The virtual reality industry has had innovation upon innovation in recent years with all the advancements in technology. One of the latest addition, however, comes from Sony with its research on a prototype VR controller that will track the entire human hand.
The endeavour was done in response to the limits set forth by current gesture control systems and machines that only track specific movements.
The new system is designed to overcome this obstacle by allowing users to use their whole hand and fingers in manipulating the virtual world.
A new contender in the VR field
The machine that Sony Playstation has developed is based on machine learning and uses capacitive sensors to get ahead of the competition. While the device is still using a handheld tool, it's taken things to a whole new level by making it feel like a part of your hand.
The use of computer vision, as suggested in the research papers, will go hand-in-hand with well-established processes and means of interacting with virtual elements.
The paper also stated the introduction of 2.5D representation to utilize convolutional neural network methods on a capacitive image of the curved space, along with two other types of network interfaces that the team considered as they were evaluated for the project.
The new controller made use of a prototype of 62 individual electrodes. The training datasets were then recorded using an optical tracking system to observe the different ways that a human hand moves in general in games.
The two systems together allowed the development of the innovative method of hand tracking and virtual hand representations.
The researchers also shared their implementation of real-time interactive applications with the use of the prototype and have demonstrated the possibility if immersive and realistic interactions using one's fingers in the virtual world.
A demonstration by the authors of the research paper can be seen in the video below.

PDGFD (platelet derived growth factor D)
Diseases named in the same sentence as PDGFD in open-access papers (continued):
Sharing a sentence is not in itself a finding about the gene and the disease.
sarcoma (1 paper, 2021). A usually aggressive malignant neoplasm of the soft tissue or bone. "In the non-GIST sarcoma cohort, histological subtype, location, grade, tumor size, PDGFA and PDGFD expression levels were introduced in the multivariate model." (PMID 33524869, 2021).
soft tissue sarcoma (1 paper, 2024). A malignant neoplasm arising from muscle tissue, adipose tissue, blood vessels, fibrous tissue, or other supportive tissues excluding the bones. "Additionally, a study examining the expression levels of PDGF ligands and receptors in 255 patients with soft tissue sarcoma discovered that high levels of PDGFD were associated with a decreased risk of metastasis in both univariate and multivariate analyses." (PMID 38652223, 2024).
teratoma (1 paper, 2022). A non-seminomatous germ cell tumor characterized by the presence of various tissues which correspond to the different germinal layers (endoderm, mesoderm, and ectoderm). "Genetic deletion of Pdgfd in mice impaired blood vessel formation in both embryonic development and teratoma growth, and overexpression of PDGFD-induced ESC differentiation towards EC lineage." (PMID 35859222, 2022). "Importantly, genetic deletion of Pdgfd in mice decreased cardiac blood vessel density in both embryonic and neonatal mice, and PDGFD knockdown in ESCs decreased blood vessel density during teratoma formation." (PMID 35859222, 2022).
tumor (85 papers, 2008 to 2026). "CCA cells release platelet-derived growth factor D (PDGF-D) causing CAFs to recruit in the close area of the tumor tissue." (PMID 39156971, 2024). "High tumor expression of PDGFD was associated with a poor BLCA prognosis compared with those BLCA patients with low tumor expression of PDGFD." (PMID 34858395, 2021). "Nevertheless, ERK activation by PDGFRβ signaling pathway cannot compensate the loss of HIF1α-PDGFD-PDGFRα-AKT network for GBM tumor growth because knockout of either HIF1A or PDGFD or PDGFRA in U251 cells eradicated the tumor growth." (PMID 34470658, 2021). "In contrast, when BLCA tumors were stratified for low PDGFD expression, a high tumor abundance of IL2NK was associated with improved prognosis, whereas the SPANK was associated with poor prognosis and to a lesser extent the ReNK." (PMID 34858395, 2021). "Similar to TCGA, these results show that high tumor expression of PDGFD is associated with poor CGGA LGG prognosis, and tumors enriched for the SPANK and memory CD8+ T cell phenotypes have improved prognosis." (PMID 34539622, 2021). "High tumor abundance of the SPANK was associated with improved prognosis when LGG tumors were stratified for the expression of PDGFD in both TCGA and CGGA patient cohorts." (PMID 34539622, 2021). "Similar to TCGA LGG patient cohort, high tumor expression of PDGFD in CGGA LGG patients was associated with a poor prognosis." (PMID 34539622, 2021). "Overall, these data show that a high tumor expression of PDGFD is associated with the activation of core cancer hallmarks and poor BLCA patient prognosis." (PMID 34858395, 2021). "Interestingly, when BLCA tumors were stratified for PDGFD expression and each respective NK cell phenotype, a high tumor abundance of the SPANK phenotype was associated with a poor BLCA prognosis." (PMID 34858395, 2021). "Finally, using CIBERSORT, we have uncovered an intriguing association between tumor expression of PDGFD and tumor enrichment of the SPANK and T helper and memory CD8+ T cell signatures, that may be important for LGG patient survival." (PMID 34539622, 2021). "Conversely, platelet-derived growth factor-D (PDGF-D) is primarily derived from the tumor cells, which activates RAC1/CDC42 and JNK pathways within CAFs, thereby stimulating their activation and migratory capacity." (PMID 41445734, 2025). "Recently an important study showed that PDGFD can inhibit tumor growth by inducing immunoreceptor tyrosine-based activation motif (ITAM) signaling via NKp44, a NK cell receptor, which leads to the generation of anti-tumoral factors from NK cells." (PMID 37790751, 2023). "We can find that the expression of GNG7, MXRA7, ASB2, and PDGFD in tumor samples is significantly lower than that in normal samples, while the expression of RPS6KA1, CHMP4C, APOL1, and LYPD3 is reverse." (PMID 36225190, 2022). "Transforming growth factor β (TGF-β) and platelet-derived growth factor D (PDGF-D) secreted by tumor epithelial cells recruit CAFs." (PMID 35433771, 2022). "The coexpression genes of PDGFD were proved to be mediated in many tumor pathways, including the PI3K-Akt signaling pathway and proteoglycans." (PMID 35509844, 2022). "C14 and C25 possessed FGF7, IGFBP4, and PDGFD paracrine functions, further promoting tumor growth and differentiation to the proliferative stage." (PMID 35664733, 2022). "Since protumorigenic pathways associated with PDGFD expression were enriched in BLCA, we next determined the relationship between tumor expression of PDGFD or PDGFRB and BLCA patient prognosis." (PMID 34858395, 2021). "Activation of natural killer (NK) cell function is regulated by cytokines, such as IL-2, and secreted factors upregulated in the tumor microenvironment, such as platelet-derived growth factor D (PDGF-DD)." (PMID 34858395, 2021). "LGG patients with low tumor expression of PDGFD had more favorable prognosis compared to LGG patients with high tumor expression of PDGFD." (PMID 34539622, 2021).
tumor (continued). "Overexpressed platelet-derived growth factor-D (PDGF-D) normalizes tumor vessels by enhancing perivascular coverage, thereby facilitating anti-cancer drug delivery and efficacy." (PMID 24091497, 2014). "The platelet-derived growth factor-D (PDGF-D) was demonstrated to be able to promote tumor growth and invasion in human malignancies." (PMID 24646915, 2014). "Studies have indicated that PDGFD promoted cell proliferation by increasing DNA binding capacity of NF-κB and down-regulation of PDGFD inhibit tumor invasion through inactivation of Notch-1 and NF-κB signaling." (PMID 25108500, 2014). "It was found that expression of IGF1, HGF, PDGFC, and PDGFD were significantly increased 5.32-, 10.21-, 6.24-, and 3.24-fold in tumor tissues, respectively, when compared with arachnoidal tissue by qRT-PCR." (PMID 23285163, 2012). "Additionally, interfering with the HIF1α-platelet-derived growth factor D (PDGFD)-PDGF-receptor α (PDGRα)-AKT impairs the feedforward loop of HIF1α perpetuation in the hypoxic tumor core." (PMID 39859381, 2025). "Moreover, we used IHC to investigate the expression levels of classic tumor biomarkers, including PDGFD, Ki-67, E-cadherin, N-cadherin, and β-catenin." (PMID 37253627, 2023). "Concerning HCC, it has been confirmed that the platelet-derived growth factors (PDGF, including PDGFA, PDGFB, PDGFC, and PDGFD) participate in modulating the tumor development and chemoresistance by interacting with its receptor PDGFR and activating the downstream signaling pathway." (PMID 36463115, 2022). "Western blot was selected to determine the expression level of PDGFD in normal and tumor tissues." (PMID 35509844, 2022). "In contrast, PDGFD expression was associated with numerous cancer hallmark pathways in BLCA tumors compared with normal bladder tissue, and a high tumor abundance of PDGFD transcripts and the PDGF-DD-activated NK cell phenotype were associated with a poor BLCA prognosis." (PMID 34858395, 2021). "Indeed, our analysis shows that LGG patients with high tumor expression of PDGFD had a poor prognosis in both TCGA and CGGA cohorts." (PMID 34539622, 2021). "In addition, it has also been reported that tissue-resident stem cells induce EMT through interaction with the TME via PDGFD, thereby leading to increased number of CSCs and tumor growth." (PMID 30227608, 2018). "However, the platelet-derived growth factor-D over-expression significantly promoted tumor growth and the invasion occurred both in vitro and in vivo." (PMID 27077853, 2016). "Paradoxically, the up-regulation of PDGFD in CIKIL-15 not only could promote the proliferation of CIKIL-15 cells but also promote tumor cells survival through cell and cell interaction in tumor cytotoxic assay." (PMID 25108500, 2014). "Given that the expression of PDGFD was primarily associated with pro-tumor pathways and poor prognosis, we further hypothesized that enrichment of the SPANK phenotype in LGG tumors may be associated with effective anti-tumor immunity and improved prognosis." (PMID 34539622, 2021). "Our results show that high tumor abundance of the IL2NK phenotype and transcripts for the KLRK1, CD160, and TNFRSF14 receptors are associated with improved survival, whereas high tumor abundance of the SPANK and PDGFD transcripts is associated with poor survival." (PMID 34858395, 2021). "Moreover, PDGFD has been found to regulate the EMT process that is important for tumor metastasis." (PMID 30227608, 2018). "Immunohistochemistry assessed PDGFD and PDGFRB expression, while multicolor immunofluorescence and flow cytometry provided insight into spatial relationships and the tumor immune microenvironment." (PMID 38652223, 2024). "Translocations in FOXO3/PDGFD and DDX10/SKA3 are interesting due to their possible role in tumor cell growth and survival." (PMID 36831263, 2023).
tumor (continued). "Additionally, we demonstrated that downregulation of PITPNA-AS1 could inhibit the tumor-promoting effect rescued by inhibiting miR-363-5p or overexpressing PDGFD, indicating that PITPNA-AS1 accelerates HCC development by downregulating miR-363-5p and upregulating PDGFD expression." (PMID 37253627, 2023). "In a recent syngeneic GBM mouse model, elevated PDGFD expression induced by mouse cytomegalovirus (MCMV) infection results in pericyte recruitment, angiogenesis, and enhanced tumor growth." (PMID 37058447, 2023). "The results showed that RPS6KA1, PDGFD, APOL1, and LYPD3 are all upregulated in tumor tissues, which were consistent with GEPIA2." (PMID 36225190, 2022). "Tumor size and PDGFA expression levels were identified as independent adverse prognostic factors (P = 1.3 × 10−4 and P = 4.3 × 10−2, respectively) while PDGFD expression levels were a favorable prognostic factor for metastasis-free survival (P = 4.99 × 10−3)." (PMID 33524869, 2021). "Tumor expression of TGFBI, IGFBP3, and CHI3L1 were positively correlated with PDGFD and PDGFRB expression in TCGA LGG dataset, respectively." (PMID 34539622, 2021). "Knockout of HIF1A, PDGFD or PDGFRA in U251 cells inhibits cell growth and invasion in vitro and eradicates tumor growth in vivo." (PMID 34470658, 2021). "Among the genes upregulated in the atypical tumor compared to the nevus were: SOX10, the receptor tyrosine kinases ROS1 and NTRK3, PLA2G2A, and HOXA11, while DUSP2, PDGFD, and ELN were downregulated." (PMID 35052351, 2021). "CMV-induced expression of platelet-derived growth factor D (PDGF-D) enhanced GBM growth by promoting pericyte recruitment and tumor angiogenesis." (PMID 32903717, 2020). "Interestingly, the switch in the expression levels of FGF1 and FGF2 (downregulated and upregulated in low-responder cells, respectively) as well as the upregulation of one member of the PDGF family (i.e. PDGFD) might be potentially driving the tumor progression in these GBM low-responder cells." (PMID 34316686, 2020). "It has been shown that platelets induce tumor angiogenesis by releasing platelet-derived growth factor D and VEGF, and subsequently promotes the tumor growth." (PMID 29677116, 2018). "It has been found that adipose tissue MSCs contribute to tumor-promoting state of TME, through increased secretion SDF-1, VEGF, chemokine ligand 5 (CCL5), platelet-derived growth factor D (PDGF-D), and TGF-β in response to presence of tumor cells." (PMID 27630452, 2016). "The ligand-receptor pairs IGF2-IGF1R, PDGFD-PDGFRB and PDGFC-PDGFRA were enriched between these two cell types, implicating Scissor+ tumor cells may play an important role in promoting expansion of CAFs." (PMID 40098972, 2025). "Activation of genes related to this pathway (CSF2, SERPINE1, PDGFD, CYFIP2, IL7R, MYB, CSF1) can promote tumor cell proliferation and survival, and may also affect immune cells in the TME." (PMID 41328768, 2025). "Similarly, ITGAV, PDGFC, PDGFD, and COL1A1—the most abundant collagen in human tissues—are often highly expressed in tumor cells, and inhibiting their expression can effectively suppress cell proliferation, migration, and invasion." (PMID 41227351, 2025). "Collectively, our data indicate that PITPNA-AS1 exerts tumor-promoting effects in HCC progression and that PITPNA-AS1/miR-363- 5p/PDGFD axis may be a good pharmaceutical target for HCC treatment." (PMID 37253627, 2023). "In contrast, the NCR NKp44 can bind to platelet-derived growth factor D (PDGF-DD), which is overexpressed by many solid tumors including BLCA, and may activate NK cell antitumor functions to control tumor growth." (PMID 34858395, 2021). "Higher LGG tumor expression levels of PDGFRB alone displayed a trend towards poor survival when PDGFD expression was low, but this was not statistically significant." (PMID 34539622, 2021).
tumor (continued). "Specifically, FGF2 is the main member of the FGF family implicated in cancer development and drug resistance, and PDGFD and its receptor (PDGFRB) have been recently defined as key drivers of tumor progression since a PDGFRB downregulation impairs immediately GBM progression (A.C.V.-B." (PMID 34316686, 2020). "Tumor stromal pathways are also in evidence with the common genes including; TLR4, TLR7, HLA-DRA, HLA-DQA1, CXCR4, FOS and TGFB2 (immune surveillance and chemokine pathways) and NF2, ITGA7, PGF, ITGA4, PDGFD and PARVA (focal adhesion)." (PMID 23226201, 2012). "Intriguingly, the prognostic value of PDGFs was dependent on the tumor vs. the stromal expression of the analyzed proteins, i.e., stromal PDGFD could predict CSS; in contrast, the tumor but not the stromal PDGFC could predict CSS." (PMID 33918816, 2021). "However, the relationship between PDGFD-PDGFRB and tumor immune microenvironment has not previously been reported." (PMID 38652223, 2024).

A brief history of virtual reality
Virtual reality currently implemented and used in both computer applications and gaming interactions. There are plenty of gadgets that are compatible with virtual reality applications, such as headsets, treadmills, and special gloves.
All these devices are used to incorporate our reality with the virtual scene that we are trying to interact with, may it be applications or games.
The earliest version of a VR headgear is from the 1960s with Morton Heilig's Telesphere Mask which paved the way to upgrades and innovations.
In 1961, two engineers developed a device called the Headsight. This gadget incorporated a video screen for each one of the wearer's eyes along with a motion tracking system that was linked to a closed-circuit camera.
This invention was designed for military purposes instead of virtual reality reasons. The movements of the head would be tied to a remote camera that allows the user to look around.
Further advancements in technology lead to the artificial reality that was developed by Myron Krueger in 1969. The machine used computer-generated environments that reacted to the movement of people in it.
Recent developments of virtual reality have brought several new devices and machines that are capable of even more immersive interactions and conditions.